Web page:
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By: Rong Liu

Although srong-liu_photomall molecule drugs (< 900 Dalton) are still widely used for different disease indications, large molecule drugs (biologics) have increased exponentially for the treatment of anemia, growth deficiency, diabetes, hepatitis, transplant rejection, cancers, etc. due to new genetic information and better understanding of subcellular cascades and disease processes. What is the fate of a biologic after it is administered to a living organism? How do we determine the concentration of a biologic from the moment that it is administered up to the point at which it is eliminated from the body?

A technique/method called ligand binding assay (LBA) is commonly used for the quantification of biologics present in complex biological matrices. Conventional plate-based LBAs such as ELISA, even though providing high sensitivity, specificity, and multiplexing capability, can be labor-intensive and prone to human error. Automating plate-based LBAs is one solution, but upfront investment in time, infrastructure, resources, and processes are required. Instead of using plate-based LBAs, microfluidic immunoassay platforms such as the Gyrolab™ xP, which uses compact discs (CDs) instead of the standard 96-well plate, is an alternative. This process offers the advantage of automation, fast turnaround time, and low reagent and sample consumption.

The platform has been around for nearly 10 years and is recognized for its utility in discovery bioanalysis for above mentioned advantages. However, when bioanalytical platforms are introduced to support regulated bioanalysis for drug measurement, questions related to data accuracy, precision, reliability and robustness must be addressed to comply with current industry standards and recommended guidance from health authorities. We evaluated the Gyrolab™ xP for its potential to deliver high-quality data at reduced testing timelines for regulated bioanalysis. Multiple LBA methods were validated to support bioanalysis for GLP toxicokinetic and clinical pharmacokinetic studies and thousands of study samples were analyzed. All studies had high run pass rates with good accuracy and precision, ready for the regulatory filing. The data also demonstrated at least half of the time was saved and only 10% of the reagents were consumed compared with regular plate-based LBA assay.  Additionally specific platform related compliance challenges such as LIMS workflow, carry-over evaluation and risk mitigation during sample analysis, microfluidic sampling errors, and applying a single standard curve across multiple CDs were addressed.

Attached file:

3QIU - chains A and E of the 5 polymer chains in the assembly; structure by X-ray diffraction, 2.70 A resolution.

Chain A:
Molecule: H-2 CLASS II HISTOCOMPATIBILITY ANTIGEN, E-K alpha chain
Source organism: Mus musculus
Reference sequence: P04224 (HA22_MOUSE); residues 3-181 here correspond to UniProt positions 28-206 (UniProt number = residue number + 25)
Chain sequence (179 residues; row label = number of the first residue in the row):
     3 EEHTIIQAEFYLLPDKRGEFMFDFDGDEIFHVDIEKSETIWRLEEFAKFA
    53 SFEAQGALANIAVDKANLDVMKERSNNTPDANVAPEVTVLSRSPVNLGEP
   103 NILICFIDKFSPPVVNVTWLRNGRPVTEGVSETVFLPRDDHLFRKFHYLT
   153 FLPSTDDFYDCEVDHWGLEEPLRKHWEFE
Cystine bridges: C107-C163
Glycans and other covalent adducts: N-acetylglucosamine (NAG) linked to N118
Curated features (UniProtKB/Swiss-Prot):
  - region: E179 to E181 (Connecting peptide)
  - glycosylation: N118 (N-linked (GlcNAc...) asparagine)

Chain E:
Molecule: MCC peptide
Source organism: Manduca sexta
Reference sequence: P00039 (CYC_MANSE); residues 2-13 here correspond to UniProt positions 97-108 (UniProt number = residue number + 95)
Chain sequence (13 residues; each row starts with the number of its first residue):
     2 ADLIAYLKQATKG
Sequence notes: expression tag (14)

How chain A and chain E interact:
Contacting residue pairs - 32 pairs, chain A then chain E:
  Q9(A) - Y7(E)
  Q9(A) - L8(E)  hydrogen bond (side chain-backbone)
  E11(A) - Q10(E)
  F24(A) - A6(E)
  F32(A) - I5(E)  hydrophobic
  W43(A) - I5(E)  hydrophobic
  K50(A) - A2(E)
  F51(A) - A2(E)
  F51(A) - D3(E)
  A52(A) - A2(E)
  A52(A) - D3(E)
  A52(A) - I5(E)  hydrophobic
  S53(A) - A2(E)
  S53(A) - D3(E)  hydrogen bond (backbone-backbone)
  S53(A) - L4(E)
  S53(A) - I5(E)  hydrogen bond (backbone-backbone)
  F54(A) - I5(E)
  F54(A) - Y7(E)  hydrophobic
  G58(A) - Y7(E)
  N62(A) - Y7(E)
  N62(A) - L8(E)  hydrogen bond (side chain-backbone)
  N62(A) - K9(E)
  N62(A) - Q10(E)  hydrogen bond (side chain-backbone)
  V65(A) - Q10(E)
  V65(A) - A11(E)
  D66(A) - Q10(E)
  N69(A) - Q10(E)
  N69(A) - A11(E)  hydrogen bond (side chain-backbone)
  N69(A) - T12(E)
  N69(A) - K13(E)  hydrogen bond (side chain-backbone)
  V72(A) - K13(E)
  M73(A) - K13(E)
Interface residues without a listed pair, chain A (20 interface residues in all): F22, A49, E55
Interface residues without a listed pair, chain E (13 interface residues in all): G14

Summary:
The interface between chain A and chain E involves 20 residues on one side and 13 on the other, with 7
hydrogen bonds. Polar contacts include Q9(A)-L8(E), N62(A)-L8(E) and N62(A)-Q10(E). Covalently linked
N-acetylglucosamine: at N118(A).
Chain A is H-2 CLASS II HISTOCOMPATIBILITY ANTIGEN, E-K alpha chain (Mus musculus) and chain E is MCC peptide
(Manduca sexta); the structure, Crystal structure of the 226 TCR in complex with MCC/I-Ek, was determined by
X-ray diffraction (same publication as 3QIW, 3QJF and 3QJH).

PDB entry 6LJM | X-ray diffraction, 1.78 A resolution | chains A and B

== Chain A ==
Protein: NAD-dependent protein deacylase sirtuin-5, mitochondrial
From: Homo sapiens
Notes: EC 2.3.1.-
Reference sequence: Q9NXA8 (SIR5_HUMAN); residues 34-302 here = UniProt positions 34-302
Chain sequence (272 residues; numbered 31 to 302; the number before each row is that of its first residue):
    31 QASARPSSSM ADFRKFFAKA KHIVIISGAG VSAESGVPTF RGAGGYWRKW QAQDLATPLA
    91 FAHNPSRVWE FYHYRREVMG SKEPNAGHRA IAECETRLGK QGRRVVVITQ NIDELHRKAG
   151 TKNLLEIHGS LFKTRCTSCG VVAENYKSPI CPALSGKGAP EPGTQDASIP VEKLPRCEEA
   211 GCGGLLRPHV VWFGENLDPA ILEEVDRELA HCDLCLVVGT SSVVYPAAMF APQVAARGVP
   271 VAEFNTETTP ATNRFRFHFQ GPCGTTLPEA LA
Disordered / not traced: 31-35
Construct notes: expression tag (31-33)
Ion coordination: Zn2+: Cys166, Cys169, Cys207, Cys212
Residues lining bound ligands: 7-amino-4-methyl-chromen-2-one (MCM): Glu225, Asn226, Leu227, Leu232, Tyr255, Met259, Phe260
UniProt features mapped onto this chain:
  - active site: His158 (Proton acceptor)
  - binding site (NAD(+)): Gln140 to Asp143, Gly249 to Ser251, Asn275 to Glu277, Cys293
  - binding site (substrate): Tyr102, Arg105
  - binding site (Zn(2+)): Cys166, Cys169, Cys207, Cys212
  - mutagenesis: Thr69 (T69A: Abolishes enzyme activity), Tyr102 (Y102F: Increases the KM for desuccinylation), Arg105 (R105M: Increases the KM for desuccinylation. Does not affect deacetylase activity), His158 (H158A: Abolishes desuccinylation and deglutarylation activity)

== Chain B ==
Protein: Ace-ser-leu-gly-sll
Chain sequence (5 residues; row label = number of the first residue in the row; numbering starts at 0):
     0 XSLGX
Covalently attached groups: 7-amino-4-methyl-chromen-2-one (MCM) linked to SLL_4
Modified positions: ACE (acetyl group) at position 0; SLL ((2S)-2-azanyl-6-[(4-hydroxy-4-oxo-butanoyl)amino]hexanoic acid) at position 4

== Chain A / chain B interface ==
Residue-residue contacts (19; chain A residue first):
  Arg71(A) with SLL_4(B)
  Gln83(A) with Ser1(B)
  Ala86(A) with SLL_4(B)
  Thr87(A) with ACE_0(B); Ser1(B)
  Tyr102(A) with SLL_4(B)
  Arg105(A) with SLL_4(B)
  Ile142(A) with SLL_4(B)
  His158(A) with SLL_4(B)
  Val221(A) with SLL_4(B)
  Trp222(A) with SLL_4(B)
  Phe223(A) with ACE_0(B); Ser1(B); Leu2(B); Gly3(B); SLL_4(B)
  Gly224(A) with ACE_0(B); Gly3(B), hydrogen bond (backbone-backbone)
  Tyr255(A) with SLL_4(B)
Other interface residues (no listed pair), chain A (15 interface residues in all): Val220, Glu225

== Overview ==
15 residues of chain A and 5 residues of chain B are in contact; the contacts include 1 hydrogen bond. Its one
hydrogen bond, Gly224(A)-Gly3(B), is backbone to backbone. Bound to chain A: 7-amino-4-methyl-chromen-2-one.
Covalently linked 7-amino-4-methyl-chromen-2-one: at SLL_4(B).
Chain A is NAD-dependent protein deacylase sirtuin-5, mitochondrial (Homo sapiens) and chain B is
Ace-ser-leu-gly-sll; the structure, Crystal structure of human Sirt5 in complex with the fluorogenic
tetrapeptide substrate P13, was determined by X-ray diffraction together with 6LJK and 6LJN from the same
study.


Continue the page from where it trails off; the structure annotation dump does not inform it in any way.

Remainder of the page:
Read more about our case examples in The AAPS Journal article Accelerating Regulated Bioanalysis for Biotherapeutics: Case Examples Using a Microfluidic Ligand Binding Assay Platform. Validation, sample analysis, method transfer, and challenges we encountered are described.

Rong Liu is a research scientist in the Department of Bioanalytical Sciences, Bristol-Myers Squibb Company.